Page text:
Patrick Kane

Hockey Day in America: The USNTDP gets American players off on the right foot

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The prominence of American players in the NHL is something that’s gotten the attention of the rest of the hockey-playing world. Watching the United States make the gold medal game in the 2002 and 2010 Olympic games as well as seeing the World Junior Championships team take home the gold in 2010 has served notice to the world that America is serious about hockey and things are getting better year by year.

American players don’t pop up out of nowhere though and it all starts at the grass roots level playing pee-wee, bantam, and midget hockey. From there, if players are good enough they can take part in the United States National Team Development Program. The list of players who have come through the USNTDP in Ann Arbor, Michigan is illustrious and growing by the year. Patrick Kane, Ryan Kesler, Phil Kessel, Jimmy Howard, and Ryan Suter are among the names the USNTDP can call alumni.

The success of the USNTDP is something they’re trying to improve upon and help grow the sport in the United States. Having success stories like the players mentioned as well as others only helps increase the program’s profile.

Chris Peters, formerly of USA Hockey and currently writing at The United States of Hockey, says that what the program is doing is only helping make hockey all the more popular in the States. The USNTDP’s growth, however, came thanks to the United States not liking where they stood compared to the rest of the world.

“USA hockey had struggled so much internationally,” Peters said.  “[current Notre Dame head coach] Jeff Jackson, I think, was the coach of the junior team in in ’95 or so and said they were getting killed out here. They obviously wanted to get the best players and develop them all the same way.

“Basically what it’s done over the 15 years in its existence is that not only has it made those 40-plus players better but it’s forced everyone else to get better at what they do… Now we’re not only seeing the high-end players being very good but also the depth players as well.”

source: Getty ImagesThe growth of the program has been impressive over the years. According to USA Hockey, since 1999 there have been 30 players (PDF) drafted in the first round of the NHL Draft that have gone through the USNTDP. Three players out of the USNTDP system have been No. 1 picks in the draft in that time: Rick DiPietro (2000), Erik Johnson (2006), and Patrick Kane (2007).

In 2007, the top two picks in Kane and James van Riemsdyk were both graduates of the USNTDP program and Kane went on to win the Stanley Cup in 2010 with the Chicago Blackhawks over van Riemsdyk’s Flyers. While Kane is the prime example of what can happen when coming up through the USNTDP ranks, the goals the USNTDP has are set high, especially on the world stage.

“The main goal is to get those guys prepared for international hockey, their future hockey careers. That’s part of the mission statement,” Peters says. “In the last seven or eight years, every international tournament the United States plays in now they have a chance to win gold.”

Going from being a country that was an afterthought in hockey development to being a world power takes time and hard work and what the USNTDP does and where American hockey is at now shows that their commitment is paying dividends.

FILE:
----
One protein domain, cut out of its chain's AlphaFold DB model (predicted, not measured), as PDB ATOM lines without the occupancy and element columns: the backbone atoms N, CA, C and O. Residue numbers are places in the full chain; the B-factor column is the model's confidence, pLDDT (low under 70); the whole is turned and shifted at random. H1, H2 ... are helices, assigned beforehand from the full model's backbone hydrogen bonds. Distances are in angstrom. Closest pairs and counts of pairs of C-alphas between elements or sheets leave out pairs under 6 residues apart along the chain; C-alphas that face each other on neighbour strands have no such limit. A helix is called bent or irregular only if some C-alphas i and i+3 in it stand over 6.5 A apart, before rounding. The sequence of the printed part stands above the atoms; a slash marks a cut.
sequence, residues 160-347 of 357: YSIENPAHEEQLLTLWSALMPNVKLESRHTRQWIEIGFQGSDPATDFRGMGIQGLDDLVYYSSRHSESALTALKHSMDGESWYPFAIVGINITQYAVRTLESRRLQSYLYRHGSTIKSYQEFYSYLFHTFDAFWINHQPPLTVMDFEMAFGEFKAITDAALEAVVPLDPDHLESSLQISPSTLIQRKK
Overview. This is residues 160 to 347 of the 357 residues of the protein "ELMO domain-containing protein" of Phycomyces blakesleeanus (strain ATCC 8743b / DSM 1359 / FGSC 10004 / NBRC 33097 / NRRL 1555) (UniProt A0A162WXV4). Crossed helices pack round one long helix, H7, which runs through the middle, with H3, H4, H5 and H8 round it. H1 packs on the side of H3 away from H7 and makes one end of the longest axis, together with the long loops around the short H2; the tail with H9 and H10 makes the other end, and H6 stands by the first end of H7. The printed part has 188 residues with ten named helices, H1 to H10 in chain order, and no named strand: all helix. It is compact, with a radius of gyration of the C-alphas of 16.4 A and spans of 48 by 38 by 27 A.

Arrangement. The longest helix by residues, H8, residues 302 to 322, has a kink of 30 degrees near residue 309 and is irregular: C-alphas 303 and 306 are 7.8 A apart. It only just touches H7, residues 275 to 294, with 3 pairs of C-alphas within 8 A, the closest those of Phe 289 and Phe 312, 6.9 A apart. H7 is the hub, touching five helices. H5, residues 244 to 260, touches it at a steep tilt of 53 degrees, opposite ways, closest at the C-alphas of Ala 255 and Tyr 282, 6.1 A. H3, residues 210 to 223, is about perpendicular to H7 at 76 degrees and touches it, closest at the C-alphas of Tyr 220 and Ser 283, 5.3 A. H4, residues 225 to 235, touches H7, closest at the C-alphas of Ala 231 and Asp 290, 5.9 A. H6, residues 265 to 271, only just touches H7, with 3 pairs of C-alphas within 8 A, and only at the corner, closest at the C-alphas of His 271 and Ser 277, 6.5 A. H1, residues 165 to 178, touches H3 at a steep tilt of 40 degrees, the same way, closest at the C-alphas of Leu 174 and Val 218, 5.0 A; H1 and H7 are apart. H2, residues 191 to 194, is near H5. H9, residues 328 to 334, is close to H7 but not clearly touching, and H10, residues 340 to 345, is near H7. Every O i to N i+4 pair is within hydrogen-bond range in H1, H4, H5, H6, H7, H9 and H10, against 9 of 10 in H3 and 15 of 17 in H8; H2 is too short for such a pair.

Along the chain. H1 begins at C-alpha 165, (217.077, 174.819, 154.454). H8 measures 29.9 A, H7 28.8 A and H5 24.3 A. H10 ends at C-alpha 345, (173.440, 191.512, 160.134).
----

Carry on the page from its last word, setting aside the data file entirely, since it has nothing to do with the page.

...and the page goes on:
Don Granato named head coach of USA Hockey’s National Team Development Program


When people talk about former NHL player and current Pittsburgh Penguins assistant coach Tony Granato, it’s common for the discussion to shift to one of his siblings as well. In most cases, they end up talking about his well-known hockey playing sister Cammi, who was inducted into the Hockey Hall of Fame in 2010.

This time around, Tony’s brother Don is the focus. Don Granato was named the head coach of USA Hockey’s National Team Development Program (or USNTDP) today. Granato will become one of the two head coaches employed by the program, serving as the head coach of the Under-17 Team. The Penguins Web site points out that this was the same job that John Hynes – head coach of their AHL affiliate Wilkes-Barre/Scranton – once held for six years.

Don Granato has enjoyed plenty of success in his 15 years of coaching at various levels of hockey, as you can see from this mini-resume from the Penguins site.

Granato, 44, began coaching in 1993. The Downers Grove, Ill., native was the first-ever coach and general manager of the Green Bay Gamblers of the United States Hockey League (USHL), where he twice led the team to two Anderson Cup titles as regular season champions and also coached them to a Clark Cup as playoff champion.

After spending three seasons in the ECHL – winning a Kelly Cup with the Peoria Rivermen in 2000 – Granato moved to the American Hockey League (AHL), where he won the Louis A.R. Pieri Memorial Award as the most outstanding coach in 2001 with the Worcester IceCats.

He spent four seasons with the IceCats, the minor-league affiliate of the St. Louis Blues, from 2000-05, becoming the winningest coach in franchise history with a 191-130-45-14 record.

After serving as an assistant coach for St. Louis in 2005-06, Granato was head coach of the Chicago Wolves, then the minor-league affilate of the Atlanta Thrashers, from 2008-10. He spent last season as a scout with the Vancouver Canucks.

(Photo credit: Ross Dettman of the Chicago Wolves via USA Hockey.com.)